"Aerojet Rocketdyne's specially-engineered green propulsion system proved that satellites can operate on orbit utilizing hydrazine-alternative propellant," said Jim Maser, senior vice president of space at Aerojet Rocketdyne. "With an extensive offering of flight proven chemical and electric propulsion systems, green propulsion was a natural progression for the company and we're excited to help usher in a new era of satellite operations."

Ball Aerospace and its partners tested the satellite thruster capabilities by verifying the propulsion subsystem, propellant performance, thruster performance and spacecraft attitude control performance. While in orbit, GPIM is testing the fuel and compatible propulsion system - which includes tanks, valves, and thrusters - by conducting orbital maneuvers to demonstrate the propellant's performance during attitude control maneuvers and orbit lowering.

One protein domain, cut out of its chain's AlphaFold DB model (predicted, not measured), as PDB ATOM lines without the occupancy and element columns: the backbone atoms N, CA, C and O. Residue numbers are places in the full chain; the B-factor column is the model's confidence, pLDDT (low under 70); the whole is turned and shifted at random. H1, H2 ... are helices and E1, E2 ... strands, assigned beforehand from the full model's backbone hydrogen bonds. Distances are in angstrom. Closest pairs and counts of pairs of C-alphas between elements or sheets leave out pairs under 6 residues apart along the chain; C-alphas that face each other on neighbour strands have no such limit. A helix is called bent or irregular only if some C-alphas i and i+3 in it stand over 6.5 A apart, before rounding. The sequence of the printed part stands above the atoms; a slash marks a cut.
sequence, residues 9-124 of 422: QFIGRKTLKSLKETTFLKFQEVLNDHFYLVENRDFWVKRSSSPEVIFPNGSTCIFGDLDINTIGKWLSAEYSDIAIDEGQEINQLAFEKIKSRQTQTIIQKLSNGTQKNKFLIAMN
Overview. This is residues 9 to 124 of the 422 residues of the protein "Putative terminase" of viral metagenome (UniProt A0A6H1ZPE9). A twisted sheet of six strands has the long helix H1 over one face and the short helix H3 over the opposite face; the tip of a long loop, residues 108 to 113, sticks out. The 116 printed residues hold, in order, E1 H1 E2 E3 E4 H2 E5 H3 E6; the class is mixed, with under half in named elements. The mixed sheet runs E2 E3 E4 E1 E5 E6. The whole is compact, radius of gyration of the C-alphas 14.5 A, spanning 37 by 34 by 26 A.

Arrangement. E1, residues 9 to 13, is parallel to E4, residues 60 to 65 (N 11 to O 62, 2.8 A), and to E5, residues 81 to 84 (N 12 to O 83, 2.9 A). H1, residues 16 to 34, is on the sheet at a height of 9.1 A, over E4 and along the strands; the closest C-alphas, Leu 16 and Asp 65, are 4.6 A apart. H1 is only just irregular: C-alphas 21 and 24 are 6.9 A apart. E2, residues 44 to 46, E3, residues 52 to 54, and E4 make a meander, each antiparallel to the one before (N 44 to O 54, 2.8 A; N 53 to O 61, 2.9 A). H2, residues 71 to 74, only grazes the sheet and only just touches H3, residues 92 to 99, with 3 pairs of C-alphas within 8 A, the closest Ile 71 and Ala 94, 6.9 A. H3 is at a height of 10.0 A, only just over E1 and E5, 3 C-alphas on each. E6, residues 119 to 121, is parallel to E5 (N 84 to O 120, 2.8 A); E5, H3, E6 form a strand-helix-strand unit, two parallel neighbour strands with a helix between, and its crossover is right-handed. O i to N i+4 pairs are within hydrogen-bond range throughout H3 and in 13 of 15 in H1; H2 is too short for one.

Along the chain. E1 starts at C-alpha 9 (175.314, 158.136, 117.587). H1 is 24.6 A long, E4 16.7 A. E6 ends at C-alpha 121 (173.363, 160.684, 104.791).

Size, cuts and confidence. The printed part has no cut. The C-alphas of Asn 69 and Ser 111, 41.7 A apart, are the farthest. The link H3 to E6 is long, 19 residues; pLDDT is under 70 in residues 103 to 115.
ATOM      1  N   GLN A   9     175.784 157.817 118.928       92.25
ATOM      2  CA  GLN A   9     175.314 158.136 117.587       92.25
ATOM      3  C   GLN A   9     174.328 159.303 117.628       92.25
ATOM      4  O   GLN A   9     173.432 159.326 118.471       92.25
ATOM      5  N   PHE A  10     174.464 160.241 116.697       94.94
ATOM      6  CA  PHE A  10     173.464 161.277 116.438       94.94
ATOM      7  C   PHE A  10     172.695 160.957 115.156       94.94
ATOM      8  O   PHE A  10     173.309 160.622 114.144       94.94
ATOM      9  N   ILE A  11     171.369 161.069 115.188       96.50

With approximately 95 percent of the demonstration completed to date, the flight mission has proven that the ASCENT fuel and compatible propulsion system can be a viable, effective alternative for NASA and the commercial spaceflight industry. GPIM will soon begin a final series of burns that will deplete the remainder of the ASCENT fuel and the spacecraft will reenter the earth's atmosphere to complete the mission.

As the prime contractor for GPIM, Ball Aerospace is responsible for system engineering; flight thruster performance verification; ground and flight data review; spacecraft bus development; payload assembly integration and test; and launch and flight support. GPIM uses the Ball Configurable Platform (BCP) small satellite, which is about the size of a mini refrigerator. The BCP small satellite provides standard payload interfaces and streamlined procedures, allowing rapid and affordable access to space with flight-proven performance.

There are currently two additional BCP small satellites performing on orbit: STPSat-2, which launched in November 2010, and STPSat-3, which launched in November 2013. The two STP satellites were built for the U.S. Air Force Space Test Program's Standard Interface Vehicle (STP-SIV) project.